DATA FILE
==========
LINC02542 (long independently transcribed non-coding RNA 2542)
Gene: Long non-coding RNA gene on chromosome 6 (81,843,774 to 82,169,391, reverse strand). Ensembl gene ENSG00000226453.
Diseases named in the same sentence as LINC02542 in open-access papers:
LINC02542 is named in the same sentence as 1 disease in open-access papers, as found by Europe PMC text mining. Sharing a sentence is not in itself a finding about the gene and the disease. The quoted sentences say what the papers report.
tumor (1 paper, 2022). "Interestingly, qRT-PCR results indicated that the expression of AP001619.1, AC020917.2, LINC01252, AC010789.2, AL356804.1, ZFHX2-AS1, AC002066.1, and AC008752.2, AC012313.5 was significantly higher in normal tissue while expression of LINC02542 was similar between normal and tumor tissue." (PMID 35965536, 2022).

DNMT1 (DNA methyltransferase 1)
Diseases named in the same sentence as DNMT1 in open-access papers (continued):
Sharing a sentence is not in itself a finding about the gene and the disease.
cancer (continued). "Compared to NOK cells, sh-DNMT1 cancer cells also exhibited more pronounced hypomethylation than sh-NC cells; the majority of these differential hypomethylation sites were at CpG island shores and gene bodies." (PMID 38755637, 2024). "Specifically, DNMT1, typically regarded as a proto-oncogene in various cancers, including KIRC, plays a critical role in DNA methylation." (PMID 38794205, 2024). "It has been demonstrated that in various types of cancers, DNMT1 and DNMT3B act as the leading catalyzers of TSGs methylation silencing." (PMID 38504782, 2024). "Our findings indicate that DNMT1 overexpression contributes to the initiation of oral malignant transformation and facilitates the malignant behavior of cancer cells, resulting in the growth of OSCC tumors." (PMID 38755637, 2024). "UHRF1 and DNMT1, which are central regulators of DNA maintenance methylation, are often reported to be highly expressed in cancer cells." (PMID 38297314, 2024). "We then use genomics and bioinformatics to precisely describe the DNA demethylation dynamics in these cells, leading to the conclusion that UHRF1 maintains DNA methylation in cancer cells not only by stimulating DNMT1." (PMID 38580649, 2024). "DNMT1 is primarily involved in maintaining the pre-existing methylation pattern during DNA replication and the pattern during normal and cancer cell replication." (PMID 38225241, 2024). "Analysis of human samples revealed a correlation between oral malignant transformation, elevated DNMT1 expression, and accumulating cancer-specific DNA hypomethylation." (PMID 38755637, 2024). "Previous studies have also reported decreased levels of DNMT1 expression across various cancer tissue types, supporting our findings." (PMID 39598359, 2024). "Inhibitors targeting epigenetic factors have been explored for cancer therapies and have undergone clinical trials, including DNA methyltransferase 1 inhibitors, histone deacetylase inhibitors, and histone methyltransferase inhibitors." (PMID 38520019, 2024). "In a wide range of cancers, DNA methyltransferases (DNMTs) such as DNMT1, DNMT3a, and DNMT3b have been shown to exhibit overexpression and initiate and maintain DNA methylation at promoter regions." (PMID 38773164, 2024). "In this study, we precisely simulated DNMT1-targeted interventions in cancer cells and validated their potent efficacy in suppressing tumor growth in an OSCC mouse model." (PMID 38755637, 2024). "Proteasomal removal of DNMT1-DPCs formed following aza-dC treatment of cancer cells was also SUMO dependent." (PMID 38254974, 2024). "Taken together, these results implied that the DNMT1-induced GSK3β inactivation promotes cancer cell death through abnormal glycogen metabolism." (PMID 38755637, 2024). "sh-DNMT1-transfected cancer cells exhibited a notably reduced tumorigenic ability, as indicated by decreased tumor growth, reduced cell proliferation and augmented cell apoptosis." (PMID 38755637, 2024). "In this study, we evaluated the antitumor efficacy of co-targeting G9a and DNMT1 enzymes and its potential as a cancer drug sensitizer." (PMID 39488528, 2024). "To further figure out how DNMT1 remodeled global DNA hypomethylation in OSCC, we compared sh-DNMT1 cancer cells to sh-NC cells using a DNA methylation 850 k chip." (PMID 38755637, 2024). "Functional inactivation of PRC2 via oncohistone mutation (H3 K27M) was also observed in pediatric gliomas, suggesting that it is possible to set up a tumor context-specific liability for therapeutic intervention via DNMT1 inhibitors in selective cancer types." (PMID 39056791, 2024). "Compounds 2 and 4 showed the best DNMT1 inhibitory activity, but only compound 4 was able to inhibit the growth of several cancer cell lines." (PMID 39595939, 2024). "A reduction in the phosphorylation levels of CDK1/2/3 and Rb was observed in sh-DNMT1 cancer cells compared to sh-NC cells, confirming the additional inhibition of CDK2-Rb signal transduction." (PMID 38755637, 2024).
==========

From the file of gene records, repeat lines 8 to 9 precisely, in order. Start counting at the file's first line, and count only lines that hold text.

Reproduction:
Sharing a sentence is not in itself a finding about the gene and the disease.
cancer (continued). "Compared to NOK cells, sh-DNMT1 cancer cells also exhibited more pronounced hypomethylation than sh-NC cells; the majority of these differential hypomethylation sites were at CpG island shores and gene bodies." (PMID 38755637, 2024). "Specifically, DNMT1, typically regarded as a proto-oncogene in various cancers, including KIRC, plays a critical role in DNA methylation." (PMID 38794205, 2024). "It has been demonstrated that in various types of cancers, DNMT1 and DNMT3B act as the leading catalyzers of TSGs methylation silencing." (PMID 38504782, 2024). "Our findings indicate that DNMT1 overexpression contributes to the initiation of oral malignant transformation and facilitates the malignant behavior of cancer cells, resulting in the growth of OSCC tumors." (PMID 38755637, 2024). "UHRF1 and DNMT1, which are central regulators of DNA maintenance methylation, are often reported to be highly expressed in cancer cells." (PMID 38297314, 2024). "We then use genomics and bioinformatics to precisely describe the DNA demethylation dynamics in these cells, leading to the conclusion that UHRF1 maintains DNA methylation in cancer cells not only by stimulating DNMT1." (PMID 38580649, 2024). "DNMT1 is primarily involved in maintaining the pre-existing methylation pattern during DNA replication and the pattern during normal and cancer cell replication." (PMID 38225241, 2024). "Analysis of human samples revealed a correlation between oral malignant transformation, elevated DNMT1 expression, and accumulating cancer-specific DNA hypomethylation." (PMID 38755637, 2024). "Previous studies have also reported decreased levels of DNMT1 expression across various cancer tissue types, supporting our findings." (PMID 39598359, 2024). "Inhibitors targeting epigenetic factors have been explored for cancer therapies and have undergone clinical trials, including DNA methyltransferase 1 inhibitors, histone deacetylase inhibitors, and histone methyltransferase inhibitors." (PMID 38520019, 2024). "In a wide range of cancers, DNA methyltransferases (DNMTs) such as DNMT1, DNMT3a, and DNMT3b have been shown to exhibit overexpression and initiate and maintain DNA methylation at promoter regions." (PMID 38773164, 2024). "In this study, we precisely simulated DNMT1-targeted interventions in cancer cells and validated their potent efficacy in suppressing tumor growth in an OSCC mouse model." (PMID 38755637, 2024). "Proteasomal removal of DNMT1-DPCs formed following aza-dC treatment of cancer cells was also SUMO dependent." (PMID 38254974, 2024). "Taken together, these results implied that the DNMT1-induced GSK3β inactivation promotes cancer cell death through abnormal glycogen metabolism." (PMID 38755637, 2024). "sh-DNMT1-transfected cancer cells exhibited a notably reduced tumorigenic ability, as indicated by decreased tumor growth, reduced cell proliferation and augmented cell apoptosis." (PMID 38755637, 2024). "In this study, we evaluated the antitumor efficacy of co-targeting G9a and DNMT1 enzymes and its potential as a cancer drug sensitizer." (PMID 39488528, 2024). "To further figure out how DNMT1 remodeled global DNA hypomethylation in OSCC, we compared sh-DNMT1 cancer cells to sh-NC cells using a DNA methylation 850 k chip." (PMID 38755637, 2024). "Functional inactivation of PRC2 via oncohistone mutation (H3 K27M) was also observed in pediatric gliomas, suggesting that it is possible to set up a tumor context-specific liability for therapeutic intervention via DNMT1 inhibitors in selective cancer types." (PMID 39056791, 2024). "Compounds 2 and 4 showed the best DNMT1 inhibitory activity, but only compound 4 was able to inhibit the growth of several cancer cell lines." (PMID 39595939, 2024). "A reduction in the phosphorylation levels of CDK1/2/3 and Rb was observed in sh-DNMT1 cancer cells compared to sh-NC cells, confirming the additional inhibition of CDK2-Rb signal transduction." (PMID 38755637, 2024).